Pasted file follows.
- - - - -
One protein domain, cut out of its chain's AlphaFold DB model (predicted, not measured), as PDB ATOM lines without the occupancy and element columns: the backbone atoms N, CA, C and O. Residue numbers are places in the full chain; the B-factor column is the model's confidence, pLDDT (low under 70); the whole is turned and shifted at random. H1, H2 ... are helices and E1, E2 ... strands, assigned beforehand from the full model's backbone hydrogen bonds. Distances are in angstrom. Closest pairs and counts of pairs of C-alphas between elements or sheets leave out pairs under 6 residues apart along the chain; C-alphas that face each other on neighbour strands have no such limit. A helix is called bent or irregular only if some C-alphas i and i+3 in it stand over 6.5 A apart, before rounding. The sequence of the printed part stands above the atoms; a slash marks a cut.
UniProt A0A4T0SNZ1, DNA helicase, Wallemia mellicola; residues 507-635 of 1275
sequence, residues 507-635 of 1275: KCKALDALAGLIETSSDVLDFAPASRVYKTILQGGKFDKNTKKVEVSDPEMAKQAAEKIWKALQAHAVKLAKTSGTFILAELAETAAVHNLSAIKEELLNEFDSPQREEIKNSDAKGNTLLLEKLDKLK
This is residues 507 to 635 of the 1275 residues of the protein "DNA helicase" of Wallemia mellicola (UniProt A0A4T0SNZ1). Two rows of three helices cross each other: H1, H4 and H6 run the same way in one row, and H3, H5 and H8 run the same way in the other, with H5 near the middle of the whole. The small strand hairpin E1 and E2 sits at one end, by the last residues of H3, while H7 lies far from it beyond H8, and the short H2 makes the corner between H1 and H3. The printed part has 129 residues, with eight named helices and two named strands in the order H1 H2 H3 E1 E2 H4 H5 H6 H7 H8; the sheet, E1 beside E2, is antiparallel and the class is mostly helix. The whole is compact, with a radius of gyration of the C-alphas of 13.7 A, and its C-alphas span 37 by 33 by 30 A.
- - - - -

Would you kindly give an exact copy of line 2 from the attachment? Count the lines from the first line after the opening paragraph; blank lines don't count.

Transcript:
sequence, residues 507-635 of 1275: KCKALDALAGLIETSSDVLDFAPASRVYKTILQGGKFDKNTKKVEVSDPEMAKQAAEKIWKALQAHAVKLAKTSGTFILAELAETAAVHNLSAIKEELLNEFDSPQREEIKNSDAKGNTLLLEKLDKLK